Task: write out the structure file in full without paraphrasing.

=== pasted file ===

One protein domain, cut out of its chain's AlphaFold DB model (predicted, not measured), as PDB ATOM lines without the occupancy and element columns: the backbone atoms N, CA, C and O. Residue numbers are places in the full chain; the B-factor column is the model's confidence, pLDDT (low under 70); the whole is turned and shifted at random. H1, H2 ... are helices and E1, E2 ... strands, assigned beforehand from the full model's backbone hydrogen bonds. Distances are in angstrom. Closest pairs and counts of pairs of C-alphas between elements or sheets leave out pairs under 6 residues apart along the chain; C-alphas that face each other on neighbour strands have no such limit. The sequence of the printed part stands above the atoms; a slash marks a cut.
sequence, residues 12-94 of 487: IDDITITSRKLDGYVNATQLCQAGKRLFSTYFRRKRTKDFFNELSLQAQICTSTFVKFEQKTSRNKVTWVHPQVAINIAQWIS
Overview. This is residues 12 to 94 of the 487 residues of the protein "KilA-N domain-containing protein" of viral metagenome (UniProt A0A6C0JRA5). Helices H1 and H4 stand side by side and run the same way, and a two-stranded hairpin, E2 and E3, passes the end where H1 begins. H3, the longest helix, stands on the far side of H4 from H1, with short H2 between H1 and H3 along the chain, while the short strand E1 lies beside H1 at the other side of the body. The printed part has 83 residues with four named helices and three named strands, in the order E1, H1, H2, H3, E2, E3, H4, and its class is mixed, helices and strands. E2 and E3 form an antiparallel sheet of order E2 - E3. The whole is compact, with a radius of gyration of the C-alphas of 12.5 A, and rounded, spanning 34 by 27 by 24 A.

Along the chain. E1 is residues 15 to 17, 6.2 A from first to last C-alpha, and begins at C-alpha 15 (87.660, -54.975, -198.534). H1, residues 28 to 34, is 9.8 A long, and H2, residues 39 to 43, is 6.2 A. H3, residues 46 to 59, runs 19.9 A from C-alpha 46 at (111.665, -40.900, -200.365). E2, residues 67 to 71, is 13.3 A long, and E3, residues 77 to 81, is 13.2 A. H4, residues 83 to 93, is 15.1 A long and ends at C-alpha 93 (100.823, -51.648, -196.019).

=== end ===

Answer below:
One protein domain, cut out of its chain's AlphaFold DB model (predicted, not measured), as PDB ATOM lines without the occupancy and element columns: the backbone atoms N, CA, C and O. Residue numbers are places in the full chain; the B-factor column is the model's confidence, pLDDT (low under 70); the whole is turned and shifted at random. H1, H2 ... are helices and E1, E2 ... strands, assigned beforehand from the full model's backbone hydrogen bonds. Distances are in angstrom. Closest pairs and counts of pairs of C-alphas between elements or sheets leave out pairs under 6 residues apart along the chain; C-alphas that face each other on neighbour strands have no such limit. The sequence of the printed part stands above the atoms; a slash marks a cut.
sequence, residues 12-94 of 487: IDDITITSRKLDGYVNATQLCQAGKRLFSTYFRRKRTKDFFNELSLQAQICTSTFVKFEQKTSRNKVTWVHPQVAINIAQWIS
Overview. This is residues 12 to 94 of the 487 residues of the protein "KilA-N domain-containing protein" of viral metagenome (UniProt A0A6C0JRA5). Helices H1 and H4 stand side by side and run the same way, and a two-stranded hairpin, E2 and E3, passes the end where H1 begins. H3, the longest helix, stands on the far side of H4 from H1, with short H2 between H1 and H3 along the chain, while the short strand E1 lies beside H1 at the other side of the body. The printed part has 83 residues with four named helices and three named strands, in the order E1, H1, H2, H3, E2, E3, H4, and its class is mixed, helices and strands. E2 and E3 form an antiparallel sheet of order E2 - E3. The whole is compact, with a radius of gyration of the C-alphas of 12.5 A, and rounded, spanning 34 by 27 by 24 A.

Along the chain. E1 is residues 15 to 17, 6.2 A from first to last C-alpha, and begins at C-alpha 15 (87.660, -54.975, -198.534). H1, residues 28 to 34, is 9.8 A long, and H2, residues 39 to 43, is 6.2 A. H3, residues 46 to 59, runs 19.9 A from C-alpha 46 at (111.665, -40.900, -200.365). E2, residues 67 to 71, is 13.3 A long, and E3, residues 77 to 81, is 13.2 A. H4, residues 83 to 93, is 15.1 A long and ends at C-alpha 93 (100.823, -51.648, -196.019).